Babies born by caesarean section have a reduced level of "good" gut bacteria and an increased number of pathogens linked to hospital environments, according to research co-led by UCL that is the most comprehensive study of the baby microbiome to date. In the study researchers analysed gut bacteria in stool samples taken from 596 babies born in British hospitals - 314 babies who had a natural, or vaginal, birth, and 282 who were born by caesarean.

Environment - 19.09.2019
Coastal communities highly threatened by rising sea-levels, even with climate change mitigation
An international group of scientists have urgently called on world leaders to accelerate efforts to tackle climate change. Almost every aspect of the planet's environment and ecology is undergoing changes as a result of climate change, some of which are profound if not catastrophic for the future. Rising sea-levels is one of the biggest threats.

Environment - 18.09.2019
Shifting the focus of climate-change strategies may benefit younger generations
Strategies to limit climate change that focus on warming in the next couple of decades would leave less of a burden for future generations. Research led by Imperial College London and the International Institute for Applied Systems Analysis (IIASA), Austria, suggests a new underpinning logic for strategies that seek to limit climate change.

Health - Life Sciences - 18.09.2019
Babies’ gut bacteria affected by delivery method
Babies born vaginally have different gut bacteria - their microbiome - than those delivered by Caesarean, research has shown. Scientists from the University of Birmingham, Wellcome Sanger Institute, UCL, and their collaborators discovered that whereas vaginally born babies got most of their gut bacteria from their mother, babies born via caesarean did not, and instead had more bacteria associated with hospital environments in their guts.

Life Sciences - 18.09.2019
Why humans take so long to grow up
Why do our children take so long to grow up, compared to other animals? We all know that humans have big brains. In common with apes, we grow relatively slowly and generally have long lives. What is not yet entirely clear is why we have this slow steady development and live longer than species with smaller brains.

Innovation / Technology - 17.09.2019
Smiths Detection joins Imperial White City's security and defence ecosystem
Smiths Detection joins Imperial White City’s security and defence ecosystem
Global threat detection and security technologies company Smiths Detection have announced the opening of an office at Imperial College London. The new office is opened in the I-Hub with the intention of establishing an R&D partnership between the two organizations. Smiths Detection, part of Smiths Group, specialises in sensors and detection technology for security and defence purposes.

Environment - Earth Sciences - 17.09.2019
Identifies a climate signature in rivers globally
A new study, including scientists from Cardiff University and published today , discovers a clear climatic signature on rivers globally that challenges existing theories. If you walk from a river's source to its mouth, you walk a path that descends in elevation. In some rivers, this path will descend steeply out of the uplands, and then flatten out in the lowlands.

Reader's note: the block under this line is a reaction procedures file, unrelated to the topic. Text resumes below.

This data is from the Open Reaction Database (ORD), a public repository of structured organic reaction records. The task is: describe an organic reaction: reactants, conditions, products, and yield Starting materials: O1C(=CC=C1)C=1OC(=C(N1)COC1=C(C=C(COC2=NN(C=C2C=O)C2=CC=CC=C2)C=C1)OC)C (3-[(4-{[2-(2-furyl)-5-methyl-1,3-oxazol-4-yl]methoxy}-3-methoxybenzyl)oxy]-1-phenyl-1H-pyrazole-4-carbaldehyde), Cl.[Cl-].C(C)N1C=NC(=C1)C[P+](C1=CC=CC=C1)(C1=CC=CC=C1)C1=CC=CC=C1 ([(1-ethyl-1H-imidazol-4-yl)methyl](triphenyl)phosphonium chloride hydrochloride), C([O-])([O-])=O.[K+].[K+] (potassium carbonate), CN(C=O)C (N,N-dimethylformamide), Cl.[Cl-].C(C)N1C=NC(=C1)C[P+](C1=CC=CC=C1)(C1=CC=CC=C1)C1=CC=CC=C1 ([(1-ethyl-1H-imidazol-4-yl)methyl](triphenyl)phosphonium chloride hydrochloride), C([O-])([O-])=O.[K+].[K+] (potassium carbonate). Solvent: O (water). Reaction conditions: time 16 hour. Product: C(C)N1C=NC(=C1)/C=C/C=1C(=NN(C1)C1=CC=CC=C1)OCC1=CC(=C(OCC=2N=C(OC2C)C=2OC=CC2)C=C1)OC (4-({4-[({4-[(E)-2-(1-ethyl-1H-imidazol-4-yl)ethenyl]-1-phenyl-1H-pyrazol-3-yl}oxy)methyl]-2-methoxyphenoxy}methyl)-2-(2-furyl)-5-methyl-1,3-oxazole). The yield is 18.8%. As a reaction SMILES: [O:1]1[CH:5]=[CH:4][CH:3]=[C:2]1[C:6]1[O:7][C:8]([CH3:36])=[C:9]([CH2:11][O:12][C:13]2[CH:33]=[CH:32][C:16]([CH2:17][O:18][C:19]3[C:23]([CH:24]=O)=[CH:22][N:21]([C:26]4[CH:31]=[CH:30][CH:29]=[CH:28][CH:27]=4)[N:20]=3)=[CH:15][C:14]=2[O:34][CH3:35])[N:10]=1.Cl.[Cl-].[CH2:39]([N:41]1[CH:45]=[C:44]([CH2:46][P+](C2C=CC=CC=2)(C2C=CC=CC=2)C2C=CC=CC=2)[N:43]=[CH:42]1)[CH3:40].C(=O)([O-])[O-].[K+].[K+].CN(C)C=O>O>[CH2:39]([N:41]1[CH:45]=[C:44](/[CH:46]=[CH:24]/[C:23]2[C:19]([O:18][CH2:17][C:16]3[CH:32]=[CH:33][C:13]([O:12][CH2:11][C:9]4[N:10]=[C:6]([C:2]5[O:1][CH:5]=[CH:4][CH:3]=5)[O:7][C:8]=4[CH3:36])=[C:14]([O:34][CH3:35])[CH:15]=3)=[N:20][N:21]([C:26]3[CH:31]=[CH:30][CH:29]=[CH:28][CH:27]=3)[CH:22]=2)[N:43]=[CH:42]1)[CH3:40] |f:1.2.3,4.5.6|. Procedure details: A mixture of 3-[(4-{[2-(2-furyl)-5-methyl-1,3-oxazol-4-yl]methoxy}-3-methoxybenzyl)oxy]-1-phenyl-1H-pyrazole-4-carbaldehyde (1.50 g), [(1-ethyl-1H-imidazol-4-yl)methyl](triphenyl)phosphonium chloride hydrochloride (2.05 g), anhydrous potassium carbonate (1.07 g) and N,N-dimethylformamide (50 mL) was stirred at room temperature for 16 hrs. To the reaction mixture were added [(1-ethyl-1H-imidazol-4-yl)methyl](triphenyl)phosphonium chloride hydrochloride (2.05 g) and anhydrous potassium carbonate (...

Innovation / Technology - Life Sciences - 17.09.2019
Novel viruses carried by the Scottish midge
Novel viruses carried by the Scottish midge
Scientists discover novel viruses carried by the Scottish midge Scotland's biting midge population carries previously-unknown viruses, according to new research. The study - published in Viruses and carried out by scientists at the MRC-University of Glasgow Centre for Virus Research (CVR) - used high throughput sequencing to study, for the first time, the total collection of viruses in the biting midge ( Culicoides impunctatus ).

Social Sciences - 17.09.2019
Major new report takes stock of violence in Scotland
Researchers based at the Scottish Centre for Crime and Justice Research have published a major new report which consolidates existing knowledge on violence in Scotland. A wealth of research has been conducted in Scotland over the last decade which has been essential in helping us understand violent offending in this country, but this is the first time that evidence has been compiled into one document.

Health - Pharmacology - 17.09.2019
How animal research is helping fight antibiotic resistance
How animal research is helping fight antibiotic resistance
We explore how animal research is playing a vital role in the battle against antibiotic resistant superbugs. People do not expect to die from a simple infection. But that might change: the world is running out of effective antibiotics. For decades, diseases like bacterial gastroenteritis and colitis have not been a serious health threat, thanks to antibiotics.

Life Sciences - Pharmacology - 17.09.2019
Brain activity intensity drives need for sleep
Brain activity intensity drives need for sleep
The intensity of brain activity during the day, notwithstanding how long we've been awake, appears to increase our need for sleep, according to a new UCL study in zebrafish. The research, published in Neuron , found a gene that responds to brain activity in order to coordinate the need for sleep. It helps shed new light on how sleep is regulated in the brain.

Environment - Earth Sciences - 16.09.2019
Identifies a climate signature in rivers globally
A new study, led by scientists from the University of Bristol and published , discovers a clear climatic signature on rivers globally that challenges existing theories. For decades geoscientists have been trying to detect the influence of climate on the formation of rivers, but up to now there has been no systematic evidence.